But we are in danger of getting ahead of ourselves as we follow Abraham and Isaac up Mount Moriah. Is God really demanding a human sacrifice? Can we take the easy way out (the apparently easy way out, at least intellectually) and say that “if God says it’s right, then it’s right”? To do so would seem at least to make the contrast between how our estimates of what is right and God’s absolute dominion.
The 19th Century Danish philosopher Kierkegaard wrote a whole book on this, calling it “Fear and Trembling”. In it he introduces two characters, two knights, one of whom,” the knight of infinite resignation”, is prepared to give up everything for a great cause and to live with the suffering that ensues. I suspect that many of us see Abraham in this light – and see in Abraham a model of what faith is for us – or rather, we see in Abraham’s expected sacrifice a model of what a life of faith can be. The heroic sacrifice has a very powerful appeal, and true self-sacrifice is out of love for another is both the pinnacle of the Gospel, in the death of Jesus on the cross, and the manner and matter of its mundane reality, in our everyday living as followers of Jesus. But we can all too easily see Abraham as modelling a willingness to give up all that is most precious, and to go against all that we think, and feel deep in our bones, to be the right course of action, simply because we have been told that this is God’s will for us.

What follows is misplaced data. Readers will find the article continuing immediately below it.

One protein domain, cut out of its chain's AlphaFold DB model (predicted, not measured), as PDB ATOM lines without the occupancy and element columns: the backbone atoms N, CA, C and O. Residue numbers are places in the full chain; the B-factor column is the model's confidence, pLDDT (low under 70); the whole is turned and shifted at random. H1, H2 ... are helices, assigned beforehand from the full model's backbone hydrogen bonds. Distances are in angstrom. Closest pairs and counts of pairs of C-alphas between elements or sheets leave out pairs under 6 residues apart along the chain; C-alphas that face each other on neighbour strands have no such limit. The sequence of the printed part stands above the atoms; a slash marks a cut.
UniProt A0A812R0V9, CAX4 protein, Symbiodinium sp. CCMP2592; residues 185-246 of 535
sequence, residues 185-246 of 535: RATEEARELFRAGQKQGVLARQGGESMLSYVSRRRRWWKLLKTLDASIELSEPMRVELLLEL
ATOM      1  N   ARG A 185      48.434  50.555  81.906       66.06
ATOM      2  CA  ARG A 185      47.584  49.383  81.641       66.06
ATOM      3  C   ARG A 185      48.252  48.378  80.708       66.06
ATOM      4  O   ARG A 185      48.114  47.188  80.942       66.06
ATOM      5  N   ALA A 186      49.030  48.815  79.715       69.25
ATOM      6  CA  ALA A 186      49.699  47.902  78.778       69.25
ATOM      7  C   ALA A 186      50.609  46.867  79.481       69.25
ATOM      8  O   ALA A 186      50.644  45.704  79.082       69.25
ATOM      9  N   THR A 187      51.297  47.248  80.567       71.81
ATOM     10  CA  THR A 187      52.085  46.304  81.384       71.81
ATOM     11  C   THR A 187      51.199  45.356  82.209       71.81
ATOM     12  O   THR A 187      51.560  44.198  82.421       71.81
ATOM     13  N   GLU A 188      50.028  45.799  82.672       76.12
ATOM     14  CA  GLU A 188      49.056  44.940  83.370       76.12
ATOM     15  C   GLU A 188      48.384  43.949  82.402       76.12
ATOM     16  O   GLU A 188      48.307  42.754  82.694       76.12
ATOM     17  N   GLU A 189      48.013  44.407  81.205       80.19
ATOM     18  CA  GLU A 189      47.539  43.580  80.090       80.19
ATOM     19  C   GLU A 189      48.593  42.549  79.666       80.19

That path, it seems to me, leads not to the Mountain of Moriah, the mountain of God, but to a different place, a place that risks fanaticism and fundamentalism, where the grossly cruel can be dressed in the language of God’s commandments, and pain and even death can as easily be inflicted in the name of the Gospel (as we have seen in history), as in the name of the Holy Q’uran.